NOTE: This is an archive of my old blog. Go to http://gonium.net for my current website.

## Code Kata: Project Euler #1

Posted by md on March 30, 2008

Following the example of doing code katas, I spend my sunday morning thinking about integer performance in C++. Project Euler provides a nice collection of mathematical problems. As it turns out, some of my assumptions on C++ were totally wrong :-) The problem to solve is the following:
If we list all the natural numbers below 10 that are multiples of 3 or 5, we get 3, 5, 6 and 9. The sum of these multiples is 23. Find the sum of all the multiples of 3 or 5 below 1000.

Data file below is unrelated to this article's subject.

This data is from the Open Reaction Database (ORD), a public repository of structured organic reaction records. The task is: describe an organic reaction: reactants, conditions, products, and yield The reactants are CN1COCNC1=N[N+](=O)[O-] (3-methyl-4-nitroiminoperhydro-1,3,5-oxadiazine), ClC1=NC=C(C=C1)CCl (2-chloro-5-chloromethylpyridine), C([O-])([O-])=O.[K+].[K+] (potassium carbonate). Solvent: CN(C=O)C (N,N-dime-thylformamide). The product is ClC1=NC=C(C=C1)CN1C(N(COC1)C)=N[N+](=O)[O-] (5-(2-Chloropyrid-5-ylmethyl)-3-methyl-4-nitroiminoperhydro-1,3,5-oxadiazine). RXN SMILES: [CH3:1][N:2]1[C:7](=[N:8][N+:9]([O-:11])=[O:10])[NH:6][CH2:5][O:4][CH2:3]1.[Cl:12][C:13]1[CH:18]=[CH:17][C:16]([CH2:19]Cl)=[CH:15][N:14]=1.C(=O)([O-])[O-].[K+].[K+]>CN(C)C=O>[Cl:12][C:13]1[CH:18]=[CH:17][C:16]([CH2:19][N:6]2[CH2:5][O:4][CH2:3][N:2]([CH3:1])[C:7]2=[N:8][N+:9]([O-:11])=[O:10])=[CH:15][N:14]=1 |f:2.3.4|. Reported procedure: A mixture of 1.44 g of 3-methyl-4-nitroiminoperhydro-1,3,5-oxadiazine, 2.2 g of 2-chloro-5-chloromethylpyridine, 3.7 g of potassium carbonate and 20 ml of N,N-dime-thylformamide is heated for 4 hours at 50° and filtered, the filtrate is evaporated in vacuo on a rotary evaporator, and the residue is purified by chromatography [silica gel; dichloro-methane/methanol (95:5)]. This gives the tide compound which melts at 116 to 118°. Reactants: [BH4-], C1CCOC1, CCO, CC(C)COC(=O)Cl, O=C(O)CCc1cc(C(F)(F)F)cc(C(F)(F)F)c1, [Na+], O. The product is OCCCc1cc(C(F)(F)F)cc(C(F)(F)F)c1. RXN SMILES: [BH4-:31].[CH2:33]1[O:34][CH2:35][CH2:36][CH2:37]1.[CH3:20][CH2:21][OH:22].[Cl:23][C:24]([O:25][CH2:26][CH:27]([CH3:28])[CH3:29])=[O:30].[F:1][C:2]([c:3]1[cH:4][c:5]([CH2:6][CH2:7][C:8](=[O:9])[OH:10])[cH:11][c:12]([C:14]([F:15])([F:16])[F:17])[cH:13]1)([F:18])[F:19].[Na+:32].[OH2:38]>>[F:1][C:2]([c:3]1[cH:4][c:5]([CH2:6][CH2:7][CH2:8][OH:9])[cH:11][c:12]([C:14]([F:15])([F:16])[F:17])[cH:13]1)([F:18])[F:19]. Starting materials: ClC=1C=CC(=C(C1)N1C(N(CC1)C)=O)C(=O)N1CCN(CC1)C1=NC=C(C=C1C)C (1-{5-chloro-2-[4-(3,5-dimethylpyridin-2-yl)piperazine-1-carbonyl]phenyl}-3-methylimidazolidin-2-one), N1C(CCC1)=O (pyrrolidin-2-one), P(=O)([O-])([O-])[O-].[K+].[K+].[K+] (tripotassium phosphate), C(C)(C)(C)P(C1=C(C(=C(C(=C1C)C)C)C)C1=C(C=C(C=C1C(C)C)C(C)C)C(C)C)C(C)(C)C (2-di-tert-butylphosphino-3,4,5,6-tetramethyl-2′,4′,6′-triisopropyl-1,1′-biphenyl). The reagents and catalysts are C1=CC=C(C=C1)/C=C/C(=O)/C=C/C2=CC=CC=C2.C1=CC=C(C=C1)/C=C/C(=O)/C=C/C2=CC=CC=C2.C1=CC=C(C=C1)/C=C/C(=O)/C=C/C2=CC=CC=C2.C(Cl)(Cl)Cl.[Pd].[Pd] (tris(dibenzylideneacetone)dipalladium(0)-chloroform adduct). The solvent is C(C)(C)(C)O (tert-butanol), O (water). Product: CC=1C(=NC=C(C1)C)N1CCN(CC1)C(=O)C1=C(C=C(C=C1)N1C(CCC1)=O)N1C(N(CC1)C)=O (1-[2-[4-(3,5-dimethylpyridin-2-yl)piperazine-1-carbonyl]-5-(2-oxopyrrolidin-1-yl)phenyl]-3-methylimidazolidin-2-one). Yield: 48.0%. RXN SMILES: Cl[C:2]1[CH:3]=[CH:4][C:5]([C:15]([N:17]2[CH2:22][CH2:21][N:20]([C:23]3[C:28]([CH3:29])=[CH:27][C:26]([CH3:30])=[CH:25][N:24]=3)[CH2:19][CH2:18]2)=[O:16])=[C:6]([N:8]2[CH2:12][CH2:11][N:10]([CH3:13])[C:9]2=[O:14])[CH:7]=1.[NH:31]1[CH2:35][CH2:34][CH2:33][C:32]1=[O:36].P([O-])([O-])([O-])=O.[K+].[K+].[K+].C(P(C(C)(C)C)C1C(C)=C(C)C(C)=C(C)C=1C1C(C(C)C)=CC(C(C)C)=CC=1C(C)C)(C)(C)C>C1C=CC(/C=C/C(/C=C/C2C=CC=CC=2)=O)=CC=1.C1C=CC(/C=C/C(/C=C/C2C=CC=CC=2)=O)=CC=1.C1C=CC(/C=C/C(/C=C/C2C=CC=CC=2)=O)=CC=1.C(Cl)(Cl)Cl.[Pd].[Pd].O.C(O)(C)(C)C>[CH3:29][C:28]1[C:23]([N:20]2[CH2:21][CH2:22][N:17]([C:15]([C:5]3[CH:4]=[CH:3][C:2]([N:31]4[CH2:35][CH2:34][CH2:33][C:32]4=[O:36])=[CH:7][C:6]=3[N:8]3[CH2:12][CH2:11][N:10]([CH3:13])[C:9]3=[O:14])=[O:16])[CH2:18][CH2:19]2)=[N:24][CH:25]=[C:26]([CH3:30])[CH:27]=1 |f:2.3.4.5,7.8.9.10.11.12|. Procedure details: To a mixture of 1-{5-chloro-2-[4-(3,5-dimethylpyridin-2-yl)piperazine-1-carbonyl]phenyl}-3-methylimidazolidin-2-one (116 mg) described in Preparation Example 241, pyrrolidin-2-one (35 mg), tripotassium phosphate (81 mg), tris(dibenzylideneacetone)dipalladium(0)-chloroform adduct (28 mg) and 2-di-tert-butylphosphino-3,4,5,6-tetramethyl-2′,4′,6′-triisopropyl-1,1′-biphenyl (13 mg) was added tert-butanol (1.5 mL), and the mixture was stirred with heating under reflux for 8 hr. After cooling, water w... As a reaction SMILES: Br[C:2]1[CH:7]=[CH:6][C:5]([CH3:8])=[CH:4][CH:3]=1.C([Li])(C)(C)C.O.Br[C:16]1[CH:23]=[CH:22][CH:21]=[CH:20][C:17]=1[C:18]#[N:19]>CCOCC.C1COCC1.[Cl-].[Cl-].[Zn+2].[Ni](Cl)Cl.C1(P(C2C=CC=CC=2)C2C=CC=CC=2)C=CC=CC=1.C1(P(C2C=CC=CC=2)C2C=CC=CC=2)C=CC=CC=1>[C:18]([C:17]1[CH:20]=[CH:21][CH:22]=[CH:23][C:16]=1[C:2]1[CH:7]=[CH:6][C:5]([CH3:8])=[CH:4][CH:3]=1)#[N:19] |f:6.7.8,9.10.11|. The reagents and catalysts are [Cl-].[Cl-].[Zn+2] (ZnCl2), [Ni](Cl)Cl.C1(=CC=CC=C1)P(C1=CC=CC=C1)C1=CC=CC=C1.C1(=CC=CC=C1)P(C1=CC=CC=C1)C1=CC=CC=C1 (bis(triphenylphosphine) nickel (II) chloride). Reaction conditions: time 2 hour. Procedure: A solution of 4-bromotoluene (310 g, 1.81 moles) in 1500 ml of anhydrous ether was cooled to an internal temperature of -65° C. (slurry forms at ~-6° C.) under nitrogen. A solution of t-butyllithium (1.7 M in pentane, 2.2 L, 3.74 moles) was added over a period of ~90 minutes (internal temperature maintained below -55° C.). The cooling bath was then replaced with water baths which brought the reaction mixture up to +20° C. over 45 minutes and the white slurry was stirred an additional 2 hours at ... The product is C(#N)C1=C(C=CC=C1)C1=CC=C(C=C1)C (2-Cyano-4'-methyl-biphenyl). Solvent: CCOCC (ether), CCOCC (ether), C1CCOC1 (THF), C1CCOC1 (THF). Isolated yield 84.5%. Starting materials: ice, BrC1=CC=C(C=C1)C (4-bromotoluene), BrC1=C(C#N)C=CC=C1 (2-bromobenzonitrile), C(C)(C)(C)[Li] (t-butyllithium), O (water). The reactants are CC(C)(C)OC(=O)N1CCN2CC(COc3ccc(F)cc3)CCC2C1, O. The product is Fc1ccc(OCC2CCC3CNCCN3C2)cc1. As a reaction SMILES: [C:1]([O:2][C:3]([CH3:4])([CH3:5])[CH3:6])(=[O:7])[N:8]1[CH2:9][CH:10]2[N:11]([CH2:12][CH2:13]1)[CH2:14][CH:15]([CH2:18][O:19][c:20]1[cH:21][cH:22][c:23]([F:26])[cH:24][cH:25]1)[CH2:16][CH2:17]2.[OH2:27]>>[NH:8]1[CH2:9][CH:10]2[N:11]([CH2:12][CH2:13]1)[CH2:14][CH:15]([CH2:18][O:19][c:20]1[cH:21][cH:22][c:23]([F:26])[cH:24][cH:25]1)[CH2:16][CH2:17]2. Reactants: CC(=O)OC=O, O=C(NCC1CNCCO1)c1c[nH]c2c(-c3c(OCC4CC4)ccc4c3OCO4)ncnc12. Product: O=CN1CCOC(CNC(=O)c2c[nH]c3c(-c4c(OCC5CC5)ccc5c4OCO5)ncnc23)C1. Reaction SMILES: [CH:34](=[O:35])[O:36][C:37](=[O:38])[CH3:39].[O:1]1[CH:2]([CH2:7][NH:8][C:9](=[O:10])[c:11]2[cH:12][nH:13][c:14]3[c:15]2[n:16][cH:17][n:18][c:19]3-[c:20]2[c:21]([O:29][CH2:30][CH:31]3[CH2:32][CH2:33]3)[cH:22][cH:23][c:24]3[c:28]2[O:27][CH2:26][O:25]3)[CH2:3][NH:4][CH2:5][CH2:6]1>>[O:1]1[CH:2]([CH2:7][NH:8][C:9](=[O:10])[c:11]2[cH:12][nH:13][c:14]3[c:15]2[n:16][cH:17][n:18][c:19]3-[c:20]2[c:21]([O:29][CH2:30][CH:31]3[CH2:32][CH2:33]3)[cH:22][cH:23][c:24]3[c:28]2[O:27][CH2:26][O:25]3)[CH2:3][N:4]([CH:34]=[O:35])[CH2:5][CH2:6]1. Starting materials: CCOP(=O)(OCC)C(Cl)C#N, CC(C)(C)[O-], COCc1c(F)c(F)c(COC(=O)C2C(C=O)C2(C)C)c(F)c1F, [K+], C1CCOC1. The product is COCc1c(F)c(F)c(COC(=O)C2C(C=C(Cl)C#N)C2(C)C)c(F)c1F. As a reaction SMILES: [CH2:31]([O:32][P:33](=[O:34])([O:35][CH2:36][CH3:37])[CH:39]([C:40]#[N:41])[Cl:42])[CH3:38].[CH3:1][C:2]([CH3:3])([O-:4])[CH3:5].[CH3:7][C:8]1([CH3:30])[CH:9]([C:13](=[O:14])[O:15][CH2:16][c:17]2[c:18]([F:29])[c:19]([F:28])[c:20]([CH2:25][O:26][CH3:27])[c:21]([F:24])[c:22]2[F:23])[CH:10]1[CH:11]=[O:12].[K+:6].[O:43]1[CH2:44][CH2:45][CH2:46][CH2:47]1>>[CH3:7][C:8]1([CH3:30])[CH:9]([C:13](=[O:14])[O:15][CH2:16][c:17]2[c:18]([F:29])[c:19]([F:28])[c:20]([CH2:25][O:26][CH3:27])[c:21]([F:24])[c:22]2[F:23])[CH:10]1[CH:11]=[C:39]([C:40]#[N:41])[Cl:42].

Quite easy. A straightforward, naive implementation uses the modulo operator to filter the integers up to the maximum: unsigned long method1(const unsigned long max) { unsigned long sum=0; for (unsigned long i=0; i torrent; for (unsigned long i=0; i::iterator it; for (it=torrent.begin(); it != torrent.end(); it++) { sum += (*it); } return sum; } Turns out this code is way slower than the first method: 0.34318700 seconds, more than two orders of magnitudes. Thinking of it, it is easy to see why: while the first method can completely run within the CPU, the second code suffers from accessing the main memory. I didn’t assess the overhead imposed by the std::set (no working gprof around). As it turns out, the C++ modulo operator uses the assembler div operation – so the compiler can optimize the code, keep all variables in registers, and use a fast operation. However, the above code is not quite nice as it allows integer overflows for the sum variable. The GNU MP Bignum Library (GMP) provides big integers. Method 3 uses them for the sum variable: mpz_class method3(const unsigned long max) { mpz_class sum(0); for (unsigned long i=0; i Project Euler – Problem 1 Method 1: 1404932684 -> 0.00952700 s. Method 2: 1404932684 -> 0.34736500 s. Method 3: 1404932684 -> 0.01851300 s. Method 4: 1404932684 -> 0.57744300 s. Method 5: 1404932684 -> 0.00094000 s. Creating comparison of methods 4 and 5 100 2318(0.00006400) 2318(0.00001400) 10000 23331668(0.00579500) 23331668(0.00043900) 1000000 233333166668(0.57718100) 233333166668(0.05124100) 100000000 2333333316666668(57.69583200) 2333333316666668(5.84172500) You can download the code from the download page.